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Posted in: EU can't agree on how much climate aid to give See in context

Can we really trust totally corrupt organisations like the EU and UN to distribute this money to 3rd world nations (most of which are governed by crooks anyway)? Realist and Sundoor, you're both on the money: money stolen from us through unrepresentative carbon taxes will be used to fund world government. I doubt much of this money, if any, will make it to citizens of the poorest countries. At the same time we'll get slugged with restrictions on freedom of speech and movement, high taxes, and our kids will be continued to be brainwashed with this climate change bollocks at school.

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Posted in: DoCoMo to launch mobile remittance service See in context

I wonder whether, if this thing gets off the ground and reaches a critical mass, the loving, caring folks at DoCoMo will start charging for each transaction?

Of course they'll be free to get people in to start with, but caveat emptor...

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Posted in: Aso See in context

Aso: "I only buy it for the articles"

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Posted in: My plan for bad bank assets See in context

Agree fully with the first poster. Geithner represents the interests of one group and one group only: the bankers. As long as they get what they want, Obama will keep his job and the US public will be economically raped. If, however, Obama actually goes beyond empty rhetoric and attacks the root of the problem with some real results, he might suffer an "accident" of sorts...

The Fed, of which Geithner was (is) a member, intentionally caused this crisis to concentrate money and power even further in the hands of the elite by creating credit for people who could not afford it and trapping them in debt. Notice how none of the banking and political elite have been negatively affected by this whole ordeal and have even had the temerity the expect bonuses?

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Posted in: Best Leathernists See in context

Does JT just invent these "awards" just to keep us amused?

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Posted in: Star Wars convention See in context

I bent my wookie

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Posted in: Globe See in context

Wow, a meaningless trophy given by a fraudster to an incompetent git about something of rather uncertain provenance.

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Posted in: EU leaders to push on with treaty despite Irish defeat See in context

Good on the Irish! The headline demonstrates that the EU leadership and bureaucracy have absolutely no respect for the people of the only country that was even allowed to vote on the issue in a referendum.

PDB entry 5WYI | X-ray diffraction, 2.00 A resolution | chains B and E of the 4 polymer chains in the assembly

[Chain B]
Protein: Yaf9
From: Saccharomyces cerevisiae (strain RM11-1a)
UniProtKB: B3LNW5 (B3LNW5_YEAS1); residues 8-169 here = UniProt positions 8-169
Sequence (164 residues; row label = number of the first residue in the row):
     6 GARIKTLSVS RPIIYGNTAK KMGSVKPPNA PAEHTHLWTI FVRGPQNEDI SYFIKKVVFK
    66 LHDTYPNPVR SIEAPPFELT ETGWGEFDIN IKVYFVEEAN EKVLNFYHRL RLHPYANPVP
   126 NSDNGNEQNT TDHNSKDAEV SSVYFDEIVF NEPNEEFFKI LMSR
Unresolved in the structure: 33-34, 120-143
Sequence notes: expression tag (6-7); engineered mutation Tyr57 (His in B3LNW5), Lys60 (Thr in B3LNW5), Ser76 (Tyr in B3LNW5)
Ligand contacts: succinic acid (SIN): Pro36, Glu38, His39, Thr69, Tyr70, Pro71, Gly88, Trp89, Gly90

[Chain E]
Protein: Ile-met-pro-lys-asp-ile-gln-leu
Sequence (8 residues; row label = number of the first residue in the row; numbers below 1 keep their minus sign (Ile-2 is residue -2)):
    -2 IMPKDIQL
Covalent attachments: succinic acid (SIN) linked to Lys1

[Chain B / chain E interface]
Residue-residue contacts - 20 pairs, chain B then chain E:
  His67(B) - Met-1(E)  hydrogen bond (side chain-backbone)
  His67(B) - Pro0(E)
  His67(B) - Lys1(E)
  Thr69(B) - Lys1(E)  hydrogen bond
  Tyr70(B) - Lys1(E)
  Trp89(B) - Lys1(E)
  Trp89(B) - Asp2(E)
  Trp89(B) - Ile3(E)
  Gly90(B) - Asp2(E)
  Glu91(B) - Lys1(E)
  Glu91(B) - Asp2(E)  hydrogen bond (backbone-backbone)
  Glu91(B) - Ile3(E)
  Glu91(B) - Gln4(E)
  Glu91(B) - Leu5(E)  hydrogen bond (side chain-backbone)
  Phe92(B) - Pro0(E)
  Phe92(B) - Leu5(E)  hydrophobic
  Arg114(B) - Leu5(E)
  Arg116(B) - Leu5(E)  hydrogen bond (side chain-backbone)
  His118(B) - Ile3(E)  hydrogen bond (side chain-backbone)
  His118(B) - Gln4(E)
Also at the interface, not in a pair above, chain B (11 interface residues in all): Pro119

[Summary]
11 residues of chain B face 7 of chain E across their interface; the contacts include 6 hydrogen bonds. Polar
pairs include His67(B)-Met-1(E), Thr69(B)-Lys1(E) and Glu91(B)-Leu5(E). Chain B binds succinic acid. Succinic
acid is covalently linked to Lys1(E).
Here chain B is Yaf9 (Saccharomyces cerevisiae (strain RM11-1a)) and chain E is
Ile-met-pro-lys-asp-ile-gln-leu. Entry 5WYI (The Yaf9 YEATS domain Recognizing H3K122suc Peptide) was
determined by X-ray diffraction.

Parliaments in other countries are clearly afraid of what their citizens want, so have instead railroaded ratification through assemblies instead of taking it to the people.

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Posted in: 'Pedestrian paradise' to be suspended in Akihabara See in context

What's the Japanese term for pointless knee-jerk reaction?

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Posted in: Scanners that see through clothing installed in U.S. airports See in context

This scanner is nothing more than a measure to condition people to ever increasing surveillance. It has nothing to do with security against terrorism.

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Posted in: Obama, Clinton meet to discuss how to unite Democrats See in context

What the mainstream media have failed to mention is that Obama and Clinton most likely held their meeting at this year's Bilderberg conference in Chantilly, Virginia.

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Posted in: Accused 9/11 mastermind tells hearing he wants martyrdom See in context

It's not likely the actual mastermind of the Sept 11 attacks will be revealed in the foreseeable future, but I'm with Sabi in that it's unlikely Khalid was the man pulling the strings.

Skipthesong, of course engine debris would be found on the ground - due to the impact at high speed - regardless of who was flying the plane and how many people were murdered in the incident.

I strongly believe that 9-11 was our equivalent of the Reichstag fire, the false flag used to justify a power grab and excuse for war. This is something I've arrived at after several years of sifting through evidence and debunkings, plus observing what has happened since that watershed day.

Flame me if you will, but that's my position. Khalid was most likely a patsy, and whatever comes out of those kangaroo courts in Guantanamo Bay are suspect to say the least. It's clear the US govt holds its own constitution in utter contempt, otherwise they'd have nothing to fear in trying these alleged terrorists in open court.

<strong>Moderator: Readers, please do not turn this thread into a discussion on conspiracy theories.</strong>

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Posted in: Australian police tussle with Chinese Olympic torch escorts See in context

If China's such a great place as these students seem to claim, why are they studying in Australia?